Former Pearl Jam practice space, Black Dog Forge getting the boot out of Belltown
Belltown’s Black Dog Forge and its legendary basement rehearsal space is being closed so the building can be put up for sale, building tenants confirmed.
Black Dog has looked out on the alley of the 2300 block between 2nd and 3rd Avenues for 25 years. Seattle music legends Pearl Jam, Soundgarden, Presidents of The United States of America and The Briefs all practiced here.
Co-owner Louie Raffloer said he was told last Thursday they have two months to vacate the building. As it turned out, it was the first of two pieces of awful news he received that day.
“‘Two months,’ he told us,” said Raffloer, who co-owns Black Dog with Mary Gioia. “(I) nearly threw up everything. We were standing in the middle of 25 tons of art supplies. We were very nauseous about that. Shoot eight hours later, Chris Cornell hangs himself.
“That Thursday was pretty brutal around here.”
The Black Dog and the rehearsal space — a windowless 30-foot room down a set of stairs below the forge — are two of the few remaining holdouts from Belltown’s artistic, musical, blue-collar, two-story past when, as Raffloer put it, rent was cheap and every building had a story to shout.
“At the time in Belltown, there were bands making noise coming out of windows on every block,” he said. “There were clubs that blared music out to the street. There was never a class of people that was here to be offended.”
Saving Black Dog Forge
Charity Drewery, who runs the Stalking Seattle tour, has started a GoFundMe campaign in an attempt to save Black Dog. As of Wednesday afternoon, the GoFundMe page had $2155 of its $4 million goal to help buy the building. In the campaign, Drewery called the space, “the first place Eddie (Vedder) was taken to when he came to Seattle to meet the guys.”
“Music fans from all over the world make the voyage to Seattle to walk down the same stairs Eddie Vedder describes in the movie, Pearl Jam 20,” Drewery wrote in her campaign pitch. “It was also shown and mentioned during Pearl Jam’s induction to the Rock & Roll Hall of Fame.”
The announcement that the forge and practice space must go is the latest in a long line of low-cost, low-slung buildings to be razed or targeted for redevelopment in a recently upzoned neighborhood that once was the heart of the Seattle music scene in the 1980s and 1990s. Charles Cross, Seattle music journalist and historian, said much of the city’s musical cultural heritage is being developed away.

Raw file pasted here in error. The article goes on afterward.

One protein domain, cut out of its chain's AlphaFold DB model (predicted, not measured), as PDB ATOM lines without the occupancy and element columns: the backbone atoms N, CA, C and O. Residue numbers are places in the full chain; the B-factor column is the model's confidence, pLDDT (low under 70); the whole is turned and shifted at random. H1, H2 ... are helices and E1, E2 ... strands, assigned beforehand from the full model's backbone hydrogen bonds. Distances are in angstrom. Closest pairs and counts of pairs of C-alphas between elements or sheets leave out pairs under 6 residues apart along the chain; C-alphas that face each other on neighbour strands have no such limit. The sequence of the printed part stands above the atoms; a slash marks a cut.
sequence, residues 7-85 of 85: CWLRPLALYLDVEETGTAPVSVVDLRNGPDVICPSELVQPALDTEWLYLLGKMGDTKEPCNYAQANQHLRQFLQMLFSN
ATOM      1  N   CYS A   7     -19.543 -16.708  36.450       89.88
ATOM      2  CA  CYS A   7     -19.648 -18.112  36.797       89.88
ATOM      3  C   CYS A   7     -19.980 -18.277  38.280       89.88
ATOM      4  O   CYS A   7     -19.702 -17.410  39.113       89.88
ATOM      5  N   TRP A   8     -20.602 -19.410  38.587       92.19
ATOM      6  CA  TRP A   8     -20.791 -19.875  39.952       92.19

The practice space Alice in Chains named an album after, “The Music Bank Sessions,” is long gone as are all four Belltown places Nirvana worked on its music, Cross said.
“What we have seen in Seattle over the last 30 years is a gentrification that has threatened every practice space in the city and virtually every music club,” Cross said, adding that almost every existing music venue in town is at risk. “The clubs that exist anymore are the ones that have yet to be developed.
“What upsets me as a historian and as a somebody who witnessed many of these moments is that these are a part of Seattle’s cultural legacy. I’m frustrated that a Mariner can retire and have a street named after him (while) there still is not a street in Seattle called ‘Jimi Hendrix Boulevard.'”
Not just about the music
But it would be a mistake to assume that the only loss here is practice space, noted one business owner.
Victoria Ptak, owner of Vain hair salons, said losing Black Dog from Belltown is much more than losing a couple of metal workers; its losing a great neighbor who cares about the well-being of the neighborhood.
“Louie helped emerging businesses like mine,” Ptak said. “When the roof caved in from wet snow at our original 2nd Avenue location, he climbed up there and shoveled the snow and saved my store.”
Raffloer and Gioia are looking to SoDo and places south for new space. He said he knew that someday the breakneck development would catch up to him as it has done to dozen of other places in Seattle. Still, he’d hoped for a little more that two-months notice.
Cross said the city should do something to note the places that mark how Seattle became an international music destination.
“Can we save every building in the city? Probably not,” he said.
“But should we put a plaque up at least and tell people what happened here? I think we should.”